It’s Sunday in spring. Sun and chill and skies have been washed of their seasonal field smoke and back to blue. A bluest blue. Cerulean almost. It is 10 a.m. and thanks to a lack of fenced-in yard or room for a giant pup to roam, I’ve already been out on the trails, filled up the car, the tires and washed the sweet Vibe.
It’s cool enough to bake the breads I’ve missed baking this winter. To hang laundry and quilts in the breeze to capture spring’s sweetness … if not the pollen.
My legs are stronger now than before Izzy came though I’d yoga’d, ran, walked and played through the winter’s bitter chill. My arms have hinted at their former sinewyness. The baby weight seems to finally be coming off without trying – only 26+ years after the last Lousch baby was born.
I am happy. Because this great big bed-hog of a snoring dog is here and I’ve worked hard to reclaim both body and heart, my present — though not perfect — is sweet. Not so much lonely, though on this morning’s adventure I mused (rather than lamented) how it would be fun to have so-and-so join us and to hold his hand.
The heavily snoring pup on the floor behind me is not an inconvenience. She is a gift. A goofy shedding gift who let me brush her with the vacuum brush a week or so ago. The inconvenience is that she is large, my apartment is small, and we both need airing out regardless of the weather report.
We are not running, not planning to log miles and miles – we are meeting the need of time to patter about town and trails, to greet the day, close the evening with a look at the moon and curl up with something/one at night’s end.
In these walks, I am doing more often and more readily what I have done in past or in bits and pieces – exploring the everyday ordinary of Manhattan, Kansas.
Thinking quietly while in motion.
Walking and talking with friends or the pup.
Watching spring take root in the Flint Hills.
I’ve been thinking how what could have been an inconvenience, is truly a gift — a catalyst for more adventure and wonder.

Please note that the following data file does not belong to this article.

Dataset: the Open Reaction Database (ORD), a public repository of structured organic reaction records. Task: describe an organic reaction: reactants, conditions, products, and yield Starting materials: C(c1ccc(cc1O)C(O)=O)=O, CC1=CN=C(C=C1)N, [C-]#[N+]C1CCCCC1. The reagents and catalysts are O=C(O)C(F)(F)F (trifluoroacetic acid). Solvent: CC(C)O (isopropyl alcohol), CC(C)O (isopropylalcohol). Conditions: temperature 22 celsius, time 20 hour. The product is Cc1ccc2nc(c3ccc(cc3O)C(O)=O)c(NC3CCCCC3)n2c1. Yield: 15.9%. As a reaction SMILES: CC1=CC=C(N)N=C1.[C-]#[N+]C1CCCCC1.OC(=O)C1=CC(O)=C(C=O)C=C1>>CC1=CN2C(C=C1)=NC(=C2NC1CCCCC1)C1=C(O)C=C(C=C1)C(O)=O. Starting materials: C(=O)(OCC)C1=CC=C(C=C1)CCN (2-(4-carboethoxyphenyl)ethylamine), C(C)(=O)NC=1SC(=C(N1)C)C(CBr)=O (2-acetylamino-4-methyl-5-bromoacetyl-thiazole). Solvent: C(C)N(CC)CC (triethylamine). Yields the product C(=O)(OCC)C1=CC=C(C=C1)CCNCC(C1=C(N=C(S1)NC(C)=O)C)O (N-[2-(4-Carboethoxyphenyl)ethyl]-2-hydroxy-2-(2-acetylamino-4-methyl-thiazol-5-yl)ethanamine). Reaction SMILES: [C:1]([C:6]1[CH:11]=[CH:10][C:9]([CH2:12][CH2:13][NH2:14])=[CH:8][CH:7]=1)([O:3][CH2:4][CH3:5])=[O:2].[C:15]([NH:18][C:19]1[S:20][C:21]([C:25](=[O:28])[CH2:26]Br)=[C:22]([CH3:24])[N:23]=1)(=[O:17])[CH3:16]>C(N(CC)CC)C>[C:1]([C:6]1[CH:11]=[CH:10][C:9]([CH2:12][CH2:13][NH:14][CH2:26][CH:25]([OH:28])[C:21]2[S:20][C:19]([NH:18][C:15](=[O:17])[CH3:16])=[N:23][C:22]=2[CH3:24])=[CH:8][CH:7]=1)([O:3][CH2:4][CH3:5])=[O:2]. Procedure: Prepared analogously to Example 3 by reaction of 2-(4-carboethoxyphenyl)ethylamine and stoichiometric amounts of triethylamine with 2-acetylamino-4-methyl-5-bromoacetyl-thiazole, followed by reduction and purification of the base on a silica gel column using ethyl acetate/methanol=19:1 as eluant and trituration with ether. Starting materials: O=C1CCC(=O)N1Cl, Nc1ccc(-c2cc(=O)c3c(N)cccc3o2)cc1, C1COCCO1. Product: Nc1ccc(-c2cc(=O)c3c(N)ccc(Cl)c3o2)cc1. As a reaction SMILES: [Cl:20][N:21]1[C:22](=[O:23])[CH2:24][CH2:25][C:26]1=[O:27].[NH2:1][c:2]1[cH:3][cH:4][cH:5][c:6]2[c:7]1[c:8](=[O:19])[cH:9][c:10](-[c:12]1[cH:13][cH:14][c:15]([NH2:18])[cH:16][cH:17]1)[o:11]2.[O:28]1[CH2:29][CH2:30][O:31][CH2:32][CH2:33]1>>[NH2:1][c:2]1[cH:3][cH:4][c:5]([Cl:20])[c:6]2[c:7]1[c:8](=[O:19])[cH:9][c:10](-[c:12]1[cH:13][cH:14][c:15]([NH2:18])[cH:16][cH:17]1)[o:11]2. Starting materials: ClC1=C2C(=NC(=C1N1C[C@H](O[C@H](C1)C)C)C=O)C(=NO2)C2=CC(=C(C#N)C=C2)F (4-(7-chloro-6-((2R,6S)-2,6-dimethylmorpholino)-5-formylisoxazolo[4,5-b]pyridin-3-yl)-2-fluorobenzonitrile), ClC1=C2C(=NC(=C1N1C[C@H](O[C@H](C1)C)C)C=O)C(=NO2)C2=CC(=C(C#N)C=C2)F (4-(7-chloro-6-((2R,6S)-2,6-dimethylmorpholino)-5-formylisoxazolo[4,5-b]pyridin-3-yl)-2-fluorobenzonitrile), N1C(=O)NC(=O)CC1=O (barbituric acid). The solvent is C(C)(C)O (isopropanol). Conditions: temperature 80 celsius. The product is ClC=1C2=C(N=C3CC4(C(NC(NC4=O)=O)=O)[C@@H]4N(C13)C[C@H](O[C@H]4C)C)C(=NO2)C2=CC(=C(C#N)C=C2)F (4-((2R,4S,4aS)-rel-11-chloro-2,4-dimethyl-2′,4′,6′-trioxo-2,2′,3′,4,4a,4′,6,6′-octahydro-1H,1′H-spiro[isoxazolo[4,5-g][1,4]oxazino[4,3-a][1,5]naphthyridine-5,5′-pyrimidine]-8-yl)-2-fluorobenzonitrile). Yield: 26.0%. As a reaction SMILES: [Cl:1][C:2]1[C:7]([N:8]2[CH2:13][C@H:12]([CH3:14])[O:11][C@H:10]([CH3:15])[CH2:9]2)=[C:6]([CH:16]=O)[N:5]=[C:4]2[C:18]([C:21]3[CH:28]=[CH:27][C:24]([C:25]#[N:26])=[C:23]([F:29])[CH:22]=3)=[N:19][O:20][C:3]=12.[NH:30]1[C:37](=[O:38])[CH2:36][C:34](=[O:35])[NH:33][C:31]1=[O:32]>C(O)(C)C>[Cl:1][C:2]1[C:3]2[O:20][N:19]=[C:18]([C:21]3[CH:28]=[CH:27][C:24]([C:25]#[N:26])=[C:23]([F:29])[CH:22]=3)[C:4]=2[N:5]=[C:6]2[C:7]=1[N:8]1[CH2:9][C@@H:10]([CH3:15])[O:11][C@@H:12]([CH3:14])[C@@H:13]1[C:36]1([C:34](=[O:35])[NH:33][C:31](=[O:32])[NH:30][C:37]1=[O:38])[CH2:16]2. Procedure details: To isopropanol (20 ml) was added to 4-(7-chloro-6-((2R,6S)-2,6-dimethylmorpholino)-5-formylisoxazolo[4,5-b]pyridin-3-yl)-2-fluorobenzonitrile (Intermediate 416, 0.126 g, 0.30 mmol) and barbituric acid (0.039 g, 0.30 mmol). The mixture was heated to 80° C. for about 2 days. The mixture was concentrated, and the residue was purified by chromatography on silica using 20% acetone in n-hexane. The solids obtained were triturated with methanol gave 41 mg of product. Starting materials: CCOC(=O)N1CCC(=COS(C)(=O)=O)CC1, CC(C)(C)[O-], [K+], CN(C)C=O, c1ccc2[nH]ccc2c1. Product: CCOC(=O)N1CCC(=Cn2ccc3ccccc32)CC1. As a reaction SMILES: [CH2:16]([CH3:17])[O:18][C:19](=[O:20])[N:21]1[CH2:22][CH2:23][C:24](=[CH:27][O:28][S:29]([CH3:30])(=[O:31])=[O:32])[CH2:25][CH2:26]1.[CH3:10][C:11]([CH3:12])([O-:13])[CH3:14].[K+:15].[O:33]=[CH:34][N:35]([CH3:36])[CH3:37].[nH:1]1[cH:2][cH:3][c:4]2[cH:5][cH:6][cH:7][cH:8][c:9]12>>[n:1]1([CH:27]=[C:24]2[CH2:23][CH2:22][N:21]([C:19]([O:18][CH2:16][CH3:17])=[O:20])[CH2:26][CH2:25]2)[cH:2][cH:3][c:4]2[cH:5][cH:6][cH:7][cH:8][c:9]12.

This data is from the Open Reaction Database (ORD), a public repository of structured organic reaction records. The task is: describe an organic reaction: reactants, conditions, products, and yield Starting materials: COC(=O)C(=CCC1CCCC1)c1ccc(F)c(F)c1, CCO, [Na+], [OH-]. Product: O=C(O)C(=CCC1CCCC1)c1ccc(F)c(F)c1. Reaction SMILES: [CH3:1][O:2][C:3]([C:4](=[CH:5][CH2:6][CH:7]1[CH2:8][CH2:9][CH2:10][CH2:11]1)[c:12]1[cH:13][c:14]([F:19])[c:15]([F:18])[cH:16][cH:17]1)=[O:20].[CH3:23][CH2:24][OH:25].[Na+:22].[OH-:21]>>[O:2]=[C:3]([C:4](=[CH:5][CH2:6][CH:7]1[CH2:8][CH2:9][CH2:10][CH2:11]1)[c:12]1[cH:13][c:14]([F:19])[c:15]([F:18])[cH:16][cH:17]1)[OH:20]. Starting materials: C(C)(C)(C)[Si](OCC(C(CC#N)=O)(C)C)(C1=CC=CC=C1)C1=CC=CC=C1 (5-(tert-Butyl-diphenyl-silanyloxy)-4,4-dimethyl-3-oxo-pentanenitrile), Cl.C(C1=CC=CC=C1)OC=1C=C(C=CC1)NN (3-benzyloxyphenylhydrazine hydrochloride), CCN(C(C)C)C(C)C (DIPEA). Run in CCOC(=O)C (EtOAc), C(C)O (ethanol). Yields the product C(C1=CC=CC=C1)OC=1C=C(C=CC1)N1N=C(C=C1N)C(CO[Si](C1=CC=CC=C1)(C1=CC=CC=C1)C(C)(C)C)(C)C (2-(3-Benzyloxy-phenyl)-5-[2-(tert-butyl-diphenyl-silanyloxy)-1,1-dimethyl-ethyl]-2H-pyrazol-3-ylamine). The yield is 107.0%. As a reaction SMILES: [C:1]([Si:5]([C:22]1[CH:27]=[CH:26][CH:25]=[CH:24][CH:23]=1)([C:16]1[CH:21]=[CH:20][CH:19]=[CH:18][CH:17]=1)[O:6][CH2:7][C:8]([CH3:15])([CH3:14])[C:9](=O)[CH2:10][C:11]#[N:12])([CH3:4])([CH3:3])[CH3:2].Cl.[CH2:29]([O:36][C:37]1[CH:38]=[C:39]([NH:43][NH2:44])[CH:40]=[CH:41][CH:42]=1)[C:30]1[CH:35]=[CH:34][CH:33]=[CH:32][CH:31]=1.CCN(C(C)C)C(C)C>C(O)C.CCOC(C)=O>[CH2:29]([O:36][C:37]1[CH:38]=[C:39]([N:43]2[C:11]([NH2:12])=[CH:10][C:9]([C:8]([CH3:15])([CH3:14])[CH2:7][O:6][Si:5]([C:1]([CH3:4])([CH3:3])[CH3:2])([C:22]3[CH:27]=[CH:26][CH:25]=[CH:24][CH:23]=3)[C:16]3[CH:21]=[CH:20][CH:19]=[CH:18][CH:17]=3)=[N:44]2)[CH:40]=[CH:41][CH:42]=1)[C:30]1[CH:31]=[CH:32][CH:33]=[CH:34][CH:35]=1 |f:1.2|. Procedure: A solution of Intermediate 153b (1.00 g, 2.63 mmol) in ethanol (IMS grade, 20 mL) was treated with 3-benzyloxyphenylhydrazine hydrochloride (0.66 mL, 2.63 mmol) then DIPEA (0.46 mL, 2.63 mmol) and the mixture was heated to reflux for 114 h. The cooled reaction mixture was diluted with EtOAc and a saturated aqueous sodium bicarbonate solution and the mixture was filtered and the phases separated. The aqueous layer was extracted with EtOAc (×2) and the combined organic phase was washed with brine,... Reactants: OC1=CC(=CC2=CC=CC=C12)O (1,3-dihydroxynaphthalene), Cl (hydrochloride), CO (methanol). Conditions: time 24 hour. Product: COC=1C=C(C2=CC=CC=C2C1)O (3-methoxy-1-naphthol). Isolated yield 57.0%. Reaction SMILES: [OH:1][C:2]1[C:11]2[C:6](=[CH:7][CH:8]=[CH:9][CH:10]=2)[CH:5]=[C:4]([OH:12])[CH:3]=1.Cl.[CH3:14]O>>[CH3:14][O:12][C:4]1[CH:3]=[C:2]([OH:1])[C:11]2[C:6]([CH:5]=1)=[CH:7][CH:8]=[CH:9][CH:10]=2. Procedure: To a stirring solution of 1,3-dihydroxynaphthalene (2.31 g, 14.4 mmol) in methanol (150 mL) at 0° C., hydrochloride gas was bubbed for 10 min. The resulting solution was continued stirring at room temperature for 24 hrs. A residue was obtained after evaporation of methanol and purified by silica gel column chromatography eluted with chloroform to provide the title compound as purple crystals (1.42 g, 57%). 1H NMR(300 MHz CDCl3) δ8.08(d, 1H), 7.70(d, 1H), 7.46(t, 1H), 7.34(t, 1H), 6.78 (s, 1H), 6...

Like how having kids can wear you out and also fill you with wonder and a love so intense and yet freeing that you ponder if you have ever loved before.
Or how stress at work and school can be so crushing, and the need to pay rent and graduate so real and pressing, that we find ways to clamber atop the crush and retell the stories to ourselves and others. Better stories. More generous and kind.
Gifts of inconvenience come when the tire explodes while on the way to meet the Peeps and one pops out to fix the tire so that we are all around the table for an evening. When the doctor says this or that with her eyes only slightly shielding her concern and a swarm of before-unknown love descends from a growing community to surround and support.
Convenience is like our comfort zone. It keeps us from the magic and serendipity that calls us to one another and connect us in our frailties, goofiness and humanity.
Too convenient and we forget how it feels to struggle through the messiness of living. We often grow cold and dismissive of others, weaker souls, and too proud of our own trumped up lives – lives which whither like grass eventually – as all lives do.
Too inconvenient and we grow weary. It is too hard to ask for help. It is too hard to live and breathe and have our being. Endurance and perseverance being carrots at the end of life’s big stick. We may become hard our too proud in our weathering.
I’ve seen people jump to kindness when the opportunity arose – only because of someone else’s inconvenience. A car given or repaired. A ride to the airport. A steadying hand. Hugs given to people too often vilified by a fearful and judging congregation.
In writing this, I know I am inviting more inconvenience. Hopefully, I’ll have the wisdom and grace to look for — and to share — the gifts inconvenience brings.
Adventure and wonder, friends.
A song that came up in the rotation, Sunflower from Because of Winn Dixie.
(Sunflowers bloom in the end of summer and fall, though…)